Friday, June 18, 2010

A few rays of hope...

We've all been sickened by all the continuing horrors of the BP oil spill and its perverse effects on the environment. Dead sea turtles floating in pools of oil or washed up limp and lifeless on the oily beaches. Gulls and pelicans doused with oil. The heartbreaking images seem unending.

Still, a few people are trying to do what they can. On June 4 the New York Times carried a story about the rehab work with the brown pelicans of Fort Jackson, Louisiana. Once very common in that area, the brown pelican was nearly wiped out in the 1960's by the effects of DDT pesticides. Since then it has made an amazing comeback, and last year the brown pelican was taken off the endangered species list. Now its existence is threatened again. Rescue workers are trying to prevent that. They have been capturing the birds, as many as possible, some so heavily coated with oil that they cannot stand. They are fed and hydrated and cleaned up, and as of June 4th all of the rescued birds had survived. Please click the link here and read the story for more details.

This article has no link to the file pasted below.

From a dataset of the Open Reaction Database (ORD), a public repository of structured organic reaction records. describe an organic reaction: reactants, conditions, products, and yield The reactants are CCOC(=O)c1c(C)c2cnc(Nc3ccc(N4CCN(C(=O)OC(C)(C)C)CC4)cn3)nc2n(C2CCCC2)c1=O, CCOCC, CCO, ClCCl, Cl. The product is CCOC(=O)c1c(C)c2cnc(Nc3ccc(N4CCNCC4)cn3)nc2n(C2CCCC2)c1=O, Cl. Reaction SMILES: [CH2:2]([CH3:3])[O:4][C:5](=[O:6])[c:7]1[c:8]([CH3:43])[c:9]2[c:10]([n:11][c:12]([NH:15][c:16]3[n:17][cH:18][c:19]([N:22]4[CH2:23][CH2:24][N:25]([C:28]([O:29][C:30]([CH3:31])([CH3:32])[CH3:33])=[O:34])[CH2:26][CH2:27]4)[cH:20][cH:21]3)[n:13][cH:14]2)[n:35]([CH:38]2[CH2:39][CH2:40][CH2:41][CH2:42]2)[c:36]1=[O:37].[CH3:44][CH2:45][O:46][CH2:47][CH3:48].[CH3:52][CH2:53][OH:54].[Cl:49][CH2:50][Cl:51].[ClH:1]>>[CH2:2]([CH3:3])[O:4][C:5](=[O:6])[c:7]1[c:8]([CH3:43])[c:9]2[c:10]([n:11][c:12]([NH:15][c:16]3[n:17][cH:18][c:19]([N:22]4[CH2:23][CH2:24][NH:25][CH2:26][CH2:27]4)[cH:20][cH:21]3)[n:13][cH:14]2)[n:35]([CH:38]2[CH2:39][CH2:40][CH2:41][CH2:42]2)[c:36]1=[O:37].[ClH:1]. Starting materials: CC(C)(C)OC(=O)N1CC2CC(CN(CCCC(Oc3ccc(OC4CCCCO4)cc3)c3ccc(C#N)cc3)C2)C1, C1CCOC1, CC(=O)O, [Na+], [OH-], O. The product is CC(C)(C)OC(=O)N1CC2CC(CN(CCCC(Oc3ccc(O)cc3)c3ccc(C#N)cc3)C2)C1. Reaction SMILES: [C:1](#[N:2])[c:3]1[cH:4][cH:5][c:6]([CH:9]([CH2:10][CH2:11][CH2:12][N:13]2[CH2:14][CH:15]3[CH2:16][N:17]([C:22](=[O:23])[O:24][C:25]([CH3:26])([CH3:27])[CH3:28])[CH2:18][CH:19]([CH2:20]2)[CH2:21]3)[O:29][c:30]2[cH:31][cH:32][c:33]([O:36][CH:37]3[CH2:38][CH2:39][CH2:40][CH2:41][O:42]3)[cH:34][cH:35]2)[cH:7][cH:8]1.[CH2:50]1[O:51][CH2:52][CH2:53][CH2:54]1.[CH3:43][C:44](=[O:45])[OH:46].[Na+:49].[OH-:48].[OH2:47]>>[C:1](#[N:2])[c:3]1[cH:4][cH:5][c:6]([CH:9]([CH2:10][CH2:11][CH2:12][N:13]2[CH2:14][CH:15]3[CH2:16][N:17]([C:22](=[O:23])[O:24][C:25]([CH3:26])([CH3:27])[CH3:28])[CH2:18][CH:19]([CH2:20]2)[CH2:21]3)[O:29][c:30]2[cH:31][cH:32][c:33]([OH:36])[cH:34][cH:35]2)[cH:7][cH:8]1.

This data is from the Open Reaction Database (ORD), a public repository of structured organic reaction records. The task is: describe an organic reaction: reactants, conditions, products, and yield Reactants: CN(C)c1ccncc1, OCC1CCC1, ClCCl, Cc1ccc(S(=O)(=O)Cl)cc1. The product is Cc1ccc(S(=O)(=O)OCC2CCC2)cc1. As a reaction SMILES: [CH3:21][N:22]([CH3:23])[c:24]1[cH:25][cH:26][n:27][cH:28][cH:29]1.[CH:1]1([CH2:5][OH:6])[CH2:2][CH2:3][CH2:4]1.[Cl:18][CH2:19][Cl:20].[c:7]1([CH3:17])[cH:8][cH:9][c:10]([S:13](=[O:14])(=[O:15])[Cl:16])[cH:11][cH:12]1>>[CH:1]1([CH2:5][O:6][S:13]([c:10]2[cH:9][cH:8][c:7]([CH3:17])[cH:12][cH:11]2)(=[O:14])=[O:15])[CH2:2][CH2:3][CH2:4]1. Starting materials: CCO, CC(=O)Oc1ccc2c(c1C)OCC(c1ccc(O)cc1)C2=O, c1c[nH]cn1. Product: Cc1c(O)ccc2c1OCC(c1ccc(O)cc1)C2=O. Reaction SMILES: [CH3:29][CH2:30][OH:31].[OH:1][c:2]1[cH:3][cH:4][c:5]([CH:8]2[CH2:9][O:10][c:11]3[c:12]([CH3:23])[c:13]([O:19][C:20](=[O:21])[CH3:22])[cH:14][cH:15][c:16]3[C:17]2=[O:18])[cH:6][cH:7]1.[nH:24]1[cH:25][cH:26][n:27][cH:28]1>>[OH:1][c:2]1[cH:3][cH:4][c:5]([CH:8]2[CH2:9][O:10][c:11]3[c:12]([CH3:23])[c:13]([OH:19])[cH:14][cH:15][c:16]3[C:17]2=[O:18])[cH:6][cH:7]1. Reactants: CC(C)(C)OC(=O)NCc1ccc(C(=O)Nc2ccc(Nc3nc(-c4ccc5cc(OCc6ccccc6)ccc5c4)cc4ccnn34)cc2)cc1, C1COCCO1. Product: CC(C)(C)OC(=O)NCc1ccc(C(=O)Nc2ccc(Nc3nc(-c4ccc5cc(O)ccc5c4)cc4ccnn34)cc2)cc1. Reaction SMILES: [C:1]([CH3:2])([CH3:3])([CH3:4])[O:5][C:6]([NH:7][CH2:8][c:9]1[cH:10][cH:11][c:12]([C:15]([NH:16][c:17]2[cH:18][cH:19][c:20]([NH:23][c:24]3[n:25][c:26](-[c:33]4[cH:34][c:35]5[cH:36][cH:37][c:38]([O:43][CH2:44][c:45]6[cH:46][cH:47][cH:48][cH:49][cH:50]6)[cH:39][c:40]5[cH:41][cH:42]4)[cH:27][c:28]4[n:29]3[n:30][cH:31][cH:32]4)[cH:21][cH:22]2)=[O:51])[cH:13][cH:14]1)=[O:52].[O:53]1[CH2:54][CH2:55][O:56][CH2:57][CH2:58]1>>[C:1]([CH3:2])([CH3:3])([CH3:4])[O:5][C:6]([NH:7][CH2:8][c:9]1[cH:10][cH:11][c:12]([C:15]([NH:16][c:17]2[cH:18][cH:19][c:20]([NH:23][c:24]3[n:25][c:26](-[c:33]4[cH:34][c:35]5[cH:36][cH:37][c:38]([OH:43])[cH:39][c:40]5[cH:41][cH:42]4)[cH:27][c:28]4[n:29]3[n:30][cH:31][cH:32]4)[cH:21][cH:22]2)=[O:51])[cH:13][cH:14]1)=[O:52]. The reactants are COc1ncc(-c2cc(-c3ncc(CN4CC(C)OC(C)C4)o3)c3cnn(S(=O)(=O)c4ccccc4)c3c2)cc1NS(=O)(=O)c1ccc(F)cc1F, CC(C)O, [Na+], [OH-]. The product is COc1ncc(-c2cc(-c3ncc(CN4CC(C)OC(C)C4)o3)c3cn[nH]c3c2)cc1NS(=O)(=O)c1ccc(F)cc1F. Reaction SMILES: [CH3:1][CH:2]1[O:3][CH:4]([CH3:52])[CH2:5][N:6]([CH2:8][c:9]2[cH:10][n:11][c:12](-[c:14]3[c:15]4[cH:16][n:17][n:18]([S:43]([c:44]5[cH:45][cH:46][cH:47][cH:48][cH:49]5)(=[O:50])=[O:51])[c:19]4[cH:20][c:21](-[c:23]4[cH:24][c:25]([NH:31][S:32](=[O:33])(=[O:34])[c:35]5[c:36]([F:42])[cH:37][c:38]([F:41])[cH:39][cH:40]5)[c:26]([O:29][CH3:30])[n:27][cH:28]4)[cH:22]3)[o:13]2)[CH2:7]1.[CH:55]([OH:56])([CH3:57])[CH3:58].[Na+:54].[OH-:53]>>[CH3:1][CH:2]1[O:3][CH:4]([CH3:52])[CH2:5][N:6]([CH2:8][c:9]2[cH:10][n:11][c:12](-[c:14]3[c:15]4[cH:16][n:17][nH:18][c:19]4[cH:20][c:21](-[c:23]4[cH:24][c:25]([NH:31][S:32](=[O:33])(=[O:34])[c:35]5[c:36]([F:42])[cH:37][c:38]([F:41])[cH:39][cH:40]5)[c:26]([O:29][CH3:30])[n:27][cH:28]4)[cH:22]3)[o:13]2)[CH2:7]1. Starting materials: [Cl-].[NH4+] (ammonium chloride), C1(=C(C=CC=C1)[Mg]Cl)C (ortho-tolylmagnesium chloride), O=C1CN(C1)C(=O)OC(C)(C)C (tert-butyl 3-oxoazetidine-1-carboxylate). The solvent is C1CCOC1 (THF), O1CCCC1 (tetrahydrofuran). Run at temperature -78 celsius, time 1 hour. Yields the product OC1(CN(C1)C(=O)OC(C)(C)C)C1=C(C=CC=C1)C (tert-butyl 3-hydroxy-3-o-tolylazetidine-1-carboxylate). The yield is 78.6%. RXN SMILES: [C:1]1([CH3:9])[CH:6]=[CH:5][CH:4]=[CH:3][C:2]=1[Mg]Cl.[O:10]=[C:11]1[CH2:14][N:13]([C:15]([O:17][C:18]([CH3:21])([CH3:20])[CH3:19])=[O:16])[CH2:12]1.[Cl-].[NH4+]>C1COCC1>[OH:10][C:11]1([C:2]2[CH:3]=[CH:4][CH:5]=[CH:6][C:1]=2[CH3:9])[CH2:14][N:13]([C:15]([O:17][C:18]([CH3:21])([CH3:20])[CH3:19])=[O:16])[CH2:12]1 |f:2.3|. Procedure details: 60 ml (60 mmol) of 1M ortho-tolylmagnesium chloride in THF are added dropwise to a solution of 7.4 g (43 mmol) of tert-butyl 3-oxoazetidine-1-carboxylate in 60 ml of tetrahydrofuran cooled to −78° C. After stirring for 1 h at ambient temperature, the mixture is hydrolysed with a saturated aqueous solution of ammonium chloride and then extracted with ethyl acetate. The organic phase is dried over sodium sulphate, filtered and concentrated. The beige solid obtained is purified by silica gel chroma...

On June 16 CNN ran video report on the rescue of a nest of 105 Loggerhead turtle eggs laid on Orange Beach, Alabama. The hatchlings would be in danger from the oil as well as from the cleanup efforts. Again, a few people did what they could. They moved and protected the nest, and when the eggs hatch, they will be moved to Jacksonville, Florida, where the water is still clean. Please click here and watch the short video.

I know the efforts of these few good people are only a drop in the proverbial bucket. The number of birds that can be cleaned will be only a small percentage of those that will die. The turtle that laid the eggs has already returned to the oily sea, and one wonders about her fate. And hey, the reason turtles lay so many eggs is that the survival rate of hatching is low even in good times. (Very small turtles are quickly gobbled up by other sea creatures and probably brown pelicans too!) Still, we cling to these few rays of hope that endangered species will survive and that the environment will not be ruined forever.

© 2010, Linda Mason Hood
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